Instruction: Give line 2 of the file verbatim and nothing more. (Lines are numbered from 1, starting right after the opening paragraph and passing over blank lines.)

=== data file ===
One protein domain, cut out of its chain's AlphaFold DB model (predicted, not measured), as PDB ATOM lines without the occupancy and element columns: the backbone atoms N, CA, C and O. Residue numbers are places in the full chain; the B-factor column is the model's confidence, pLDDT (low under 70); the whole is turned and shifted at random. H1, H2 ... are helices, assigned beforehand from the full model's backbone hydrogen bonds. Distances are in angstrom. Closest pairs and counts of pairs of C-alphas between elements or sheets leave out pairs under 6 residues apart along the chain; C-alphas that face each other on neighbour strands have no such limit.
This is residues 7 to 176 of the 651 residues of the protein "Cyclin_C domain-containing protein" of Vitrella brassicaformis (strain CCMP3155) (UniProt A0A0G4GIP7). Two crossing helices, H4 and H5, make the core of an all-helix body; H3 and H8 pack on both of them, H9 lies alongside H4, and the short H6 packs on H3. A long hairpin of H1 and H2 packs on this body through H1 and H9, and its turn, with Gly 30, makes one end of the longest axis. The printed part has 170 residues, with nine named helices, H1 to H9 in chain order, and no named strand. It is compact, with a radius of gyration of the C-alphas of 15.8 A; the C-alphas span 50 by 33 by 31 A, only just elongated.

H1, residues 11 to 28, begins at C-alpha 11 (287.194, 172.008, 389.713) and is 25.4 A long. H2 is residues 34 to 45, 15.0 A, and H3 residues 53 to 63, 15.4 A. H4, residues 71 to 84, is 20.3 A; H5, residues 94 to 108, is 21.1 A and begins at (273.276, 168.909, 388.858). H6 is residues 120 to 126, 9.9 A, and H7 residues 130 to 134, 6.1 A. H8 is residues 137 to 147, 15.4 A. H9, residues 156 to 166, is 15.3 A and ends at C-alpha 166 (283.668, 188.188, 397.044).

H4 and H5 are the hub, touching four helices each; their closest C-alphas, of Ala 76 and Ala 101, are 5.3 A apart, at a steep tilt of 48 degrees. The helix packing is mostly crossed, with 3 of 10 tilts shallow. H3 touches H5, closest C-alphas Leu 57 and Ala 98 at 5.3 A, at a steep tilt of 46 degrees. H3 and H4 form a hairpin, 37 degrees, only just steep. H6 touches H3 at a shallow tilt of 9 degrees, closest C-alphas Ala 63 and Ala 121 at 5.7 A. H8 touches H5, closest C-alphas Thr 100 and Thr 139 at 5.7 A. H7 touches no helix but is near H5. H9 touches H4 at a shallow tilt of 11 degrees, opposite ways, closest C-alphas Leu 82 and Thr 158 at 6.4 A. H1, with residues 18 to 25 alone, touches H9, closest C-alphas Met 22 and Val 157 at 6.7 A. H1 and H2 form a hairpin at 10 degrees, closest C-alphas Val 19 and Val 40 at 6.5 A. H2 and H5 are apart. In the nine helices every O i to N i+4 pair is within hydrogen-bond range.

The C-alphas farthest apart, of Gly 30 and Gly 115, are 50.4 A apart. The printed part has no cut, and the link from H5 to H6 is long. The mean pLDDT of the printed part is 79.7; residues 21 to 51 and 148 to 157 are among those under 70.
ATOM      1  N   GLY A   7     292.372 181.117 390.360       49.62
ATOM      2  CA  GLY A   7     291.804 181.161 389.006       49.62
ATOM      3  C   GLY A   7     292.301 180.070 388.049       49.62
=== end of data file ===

H1, residues 11 to 28, begins at C-alpha 11 (287.194, 172.008, 389.713) and is 25.4 A long. H2 is residues 34 to 45, 15.0 A, and H3 residues 53 to 63, 15.4 A. H4, residues 71 to 84, is 20.3 A; H5, residues 94 to 108, is 21.1 A and begins at (273.276, 168.909, 388.858). H6 is residues 120 to 126, 9.9 A, and H7 residues 130 to 134, 6.1 A. H8 is residues 137 to 147, 15.4 A. H9, residues 156 to 166, is 15.3 A and ends at C-alpha 166 (283.668, 188.188, 397.044).